(MENAFN- ING) The CNB is starting to discuss the possibility of cutting rates and we believe that conditions will allow the first cut as early as November. In any case, the board will want to stay on the cautious side, and the tone of the press conference will reflect that.
However, the CNB has little to offer from its hawkish arsenal
given that a cut is only a matter of time now In this article The debate on rate cuts begins First rate cut in November What to expect in FX and rates markets
EUR/CZK is pointing in an inflationary direction The debate on rate cuts begins
The Czech National Bank (CNB) will hold its monetary policy meeting next Wednesday, which we believe will be the last one before the vote on cutting rates. This time there will be no new central bank forecast and the board will only discuss an internal update on the situation.
For now, it seems that the CNB is happy with the numbers coming out of the economy. Economic growth was slightly above expectations in the second quarter, on the other hand, wage growth and headline and core inflation are below the central bank's forecast. Only EUR/CZK is pointing in an inflationary direction with weakening after the August CNB meeting, and more recently after the National Bank of Poland's (NBP's) surprise decision (of a 75bp rate cut) in early September. However, the CNB was expecting this direction, and based on recent communication we believe FX is not a game-changer.
| 7.00% || CNB 2W Repo Rate
Board members have already indicated that the September meeting will be used to discuss the rate-cutting strategy, so we could see some details from this discussion. In any case, the CNB will try to sell future rate cuts with a hawkish and cautious tone. However, we doubt that the central bank has anything more to offer from its hawkish arsenal to the markets, especially in the context of the current shift in market expectations towards a later rate cut.
Moreover, the central bank's recent moves – the end of the FX intervention regime and the easing of capital and mortgage requirements – indicate a dovish bias of the board.
First rate cut in November
Our forecast remains unchanged – the first 25bp rate cut in November along with a new central bank forecast. Of course, the risks here are clear. The central bank could wait for the January inflation number and cut rates at the start of next year. However, we believe that the combination of faster-falling inflation, weak economic numbers and FX at current or stronger levels will be a reason for the board to cut rates in November and avoid too much monetary tightening and inflation near the target in January.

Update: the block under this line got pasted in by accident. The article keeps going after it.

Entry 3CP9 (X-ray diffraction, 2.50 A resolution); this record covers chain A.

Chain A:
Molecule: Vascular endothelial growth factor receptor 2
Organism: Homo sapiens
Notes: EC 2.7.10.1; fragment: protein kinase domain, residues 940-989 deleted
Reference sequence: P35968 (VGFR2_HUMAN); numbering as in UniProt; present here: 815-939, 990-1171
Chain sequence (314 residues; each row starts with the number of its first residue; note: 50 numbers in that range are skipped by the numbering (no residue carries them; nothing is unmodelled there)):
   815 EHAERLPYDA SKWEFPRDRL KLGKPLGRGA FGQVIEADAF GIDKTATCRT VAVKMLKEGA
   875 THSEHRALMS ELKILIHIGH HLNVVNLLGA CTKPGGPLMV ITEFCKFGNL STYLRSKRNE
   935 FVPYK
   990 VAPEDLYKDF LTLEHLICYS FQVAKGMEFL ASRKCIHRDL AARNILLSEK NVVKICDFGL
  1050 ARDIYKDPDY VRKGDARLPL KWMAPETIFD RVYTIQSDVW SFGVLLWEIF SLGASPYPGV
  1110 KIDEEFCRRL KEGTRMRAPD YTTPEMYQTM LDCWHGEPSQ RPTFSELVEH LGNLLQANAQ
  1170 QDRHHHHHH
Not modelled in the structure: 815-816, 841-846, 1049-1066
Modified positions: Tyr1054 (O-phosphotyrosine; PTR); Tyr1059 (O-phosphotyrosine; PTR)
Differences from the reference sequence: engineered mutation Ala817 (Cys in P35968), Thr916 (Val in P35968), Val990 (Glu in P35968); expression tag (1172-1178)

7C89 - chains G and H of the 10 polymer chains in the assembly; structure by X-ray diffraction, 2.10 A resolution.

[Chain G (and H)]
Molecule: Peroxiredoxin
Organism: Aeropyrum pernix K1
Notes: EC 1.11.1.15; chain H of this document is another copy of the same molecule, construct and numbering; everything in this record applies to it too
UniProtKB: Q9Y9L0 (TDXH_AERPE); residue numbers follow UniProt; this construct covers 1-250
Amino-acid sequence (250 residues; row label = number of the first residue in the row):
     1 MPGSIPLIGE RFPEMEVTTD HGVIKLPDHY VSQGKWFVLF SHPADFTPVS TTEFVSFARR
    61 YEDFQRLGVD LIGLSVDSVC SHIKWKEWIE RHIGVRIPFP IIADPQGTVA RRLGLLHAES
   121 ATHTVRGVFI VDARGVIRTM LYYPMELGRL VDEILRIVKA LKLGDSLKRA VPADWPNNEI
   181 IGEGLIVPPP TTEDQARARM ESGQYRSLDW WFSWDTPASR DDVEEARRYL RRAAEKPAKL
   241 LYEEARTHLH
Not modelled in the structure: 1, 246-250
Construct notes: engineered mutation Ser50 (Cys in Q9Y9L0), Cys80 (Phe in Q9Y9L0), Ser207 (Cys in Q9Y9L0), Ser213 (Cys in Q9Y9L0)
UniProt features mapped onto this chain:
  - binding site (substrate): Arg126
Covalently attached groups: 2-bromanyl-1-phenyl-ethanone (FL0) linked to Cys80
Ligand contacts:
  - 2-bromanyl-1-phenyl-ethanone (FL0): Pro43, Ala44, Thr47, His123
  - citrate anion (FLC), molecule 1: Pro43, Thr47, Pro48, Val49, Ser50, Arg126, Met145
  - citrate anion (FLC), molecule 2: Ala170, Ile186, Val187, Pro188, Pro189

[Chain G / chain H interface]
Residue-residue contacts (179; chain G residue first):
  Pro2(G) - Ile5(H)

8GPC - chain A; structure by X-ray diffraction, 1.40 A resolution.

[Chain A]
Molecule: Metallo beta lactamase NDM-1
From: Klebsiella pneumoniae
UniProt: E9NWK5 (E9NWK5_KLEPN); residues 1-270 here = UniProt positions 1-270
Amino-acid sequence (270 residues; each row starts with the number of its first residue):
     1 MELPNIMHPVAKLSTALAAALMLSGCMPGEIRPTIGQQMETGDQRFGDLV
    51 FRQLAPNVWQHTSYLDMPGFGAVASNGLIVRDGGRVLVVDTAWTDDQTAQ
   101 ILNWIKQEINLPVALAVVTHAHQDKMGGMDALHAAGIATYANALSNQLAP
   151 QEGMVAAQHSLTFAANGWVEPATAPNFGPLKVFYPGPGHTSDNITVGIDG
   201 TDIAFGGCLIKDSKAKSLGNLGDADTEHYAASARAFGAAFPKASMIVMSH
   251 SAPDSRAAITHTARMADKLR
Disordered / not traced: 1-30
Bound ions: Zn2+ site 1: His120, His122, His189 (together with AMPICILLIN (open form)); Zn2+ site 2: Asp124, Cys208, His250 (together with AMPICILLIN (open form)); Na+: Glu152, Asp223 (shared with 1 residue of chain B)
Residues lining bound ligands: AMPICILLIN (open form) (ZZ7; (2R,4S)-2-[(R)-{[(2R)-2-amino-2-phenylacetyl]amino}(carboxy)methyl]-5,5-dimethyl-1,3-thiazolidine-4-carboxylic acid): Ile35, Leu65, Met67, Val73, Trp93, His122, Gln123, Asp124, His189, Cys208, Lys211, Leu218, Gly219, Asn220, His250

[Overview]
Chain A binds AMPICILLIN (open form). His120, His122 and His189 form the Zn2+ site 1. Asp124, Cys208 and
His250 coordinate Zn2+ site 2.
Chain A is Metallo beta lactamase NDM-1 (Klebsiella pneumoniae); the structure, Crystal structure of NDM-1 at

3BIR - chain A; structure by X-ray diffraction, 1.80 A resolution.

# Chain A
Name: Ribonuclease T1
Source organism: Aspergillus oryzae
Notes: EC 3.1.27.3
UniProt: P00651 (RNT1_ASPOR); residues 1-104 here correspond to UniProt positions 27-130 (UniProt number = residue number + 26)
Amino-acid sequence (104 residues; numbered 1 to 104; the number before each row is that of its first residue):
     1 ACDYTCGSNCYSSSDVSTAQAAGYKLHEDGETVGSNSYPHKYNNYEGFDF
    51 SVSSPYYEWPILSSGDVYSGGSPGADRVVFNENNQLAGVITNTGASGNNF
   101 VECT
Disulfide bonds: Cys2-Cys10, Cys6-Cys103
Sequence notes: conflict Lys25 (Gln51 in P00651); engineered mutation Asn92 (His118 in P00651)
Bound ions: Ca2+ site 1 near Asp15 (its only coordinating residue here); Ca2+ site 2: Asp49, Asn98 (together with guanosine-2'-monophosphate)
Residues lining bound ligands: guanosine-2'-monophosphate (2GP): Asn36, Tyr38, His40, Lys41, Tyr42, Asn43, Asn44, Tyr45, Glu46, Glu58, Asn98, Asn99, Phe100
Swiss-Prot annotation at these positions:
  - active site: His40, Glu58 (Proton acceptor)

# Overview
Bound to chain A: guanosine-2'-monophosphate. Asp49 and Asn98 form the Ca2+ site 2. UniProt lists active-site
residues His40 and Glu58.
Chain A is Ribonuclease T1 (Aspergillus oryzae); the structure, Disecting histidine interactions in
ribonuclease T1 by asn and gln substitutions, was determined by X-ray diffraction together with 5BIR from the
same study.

Looking ahead, we don't expect there to be more than two 25bp rate cuts (in November and December) before the January inflation number is released (after the February meeting). Further down the line, however, we expect the CNB to gradually increase the pace of cuts if the numbers confirm inflation is near the 2% target.
What to expect in FX and rates markets
In the FX market, the Czech koruna suffered a depreciation after the end of the CNB's exchange rate regime in August and the NBP's surprise rate cut in September. In particular, due to the spillover shock within the region in the last few weeks, we believe EUR/CZK should be lower and are slightly positive on the CZK. This should be supported by the CNB's cautious tone next week. Of course, EUR/CZK levels will play a key role in the November decision and we believe the pain threshold for the CNB to delay rate cuts until the first quarter of next year is 25.0 EUR/CZK.
In the rates market, we see the pricing of rate cuts in the short term, within two years, as more or less fair. If anything, we see less chance of big rate cuts in the first quarter, as the market currently expects. On the other hand, we see the biggest mispricing at the long end of the curve, which has out-priced a CNB return to the 3% equilibrium rate level. Thus, the IRS curve now points to rates above 4% in the long term and we see room for downward repricing here once rate-cutting discussions begin next week.
Czech government bond (CZGBs) yields have moved higher following the sell-off in core markets, which we believe opens up a good opportunity to benefit from a clearly positive outlook. On the supply side, MinFin is already limiting issuance as the year-end approaches and the better-than-expected state budget result. In addition, MinFin is now starting to frontload next year's needs through switches, confirming a comfortable situation with nearly 75% of the CZGBs plan covered.
Thus, we see the current yield as attractive ahead of the materialisation of a massive supply drop next year and by far the best inflation profile in the CEE region followed by the CNB rate cuts. Thus, we like CZGBs both outright and in the spread versus the IRS curve, which should head into negative territory in the coming months, in our view.
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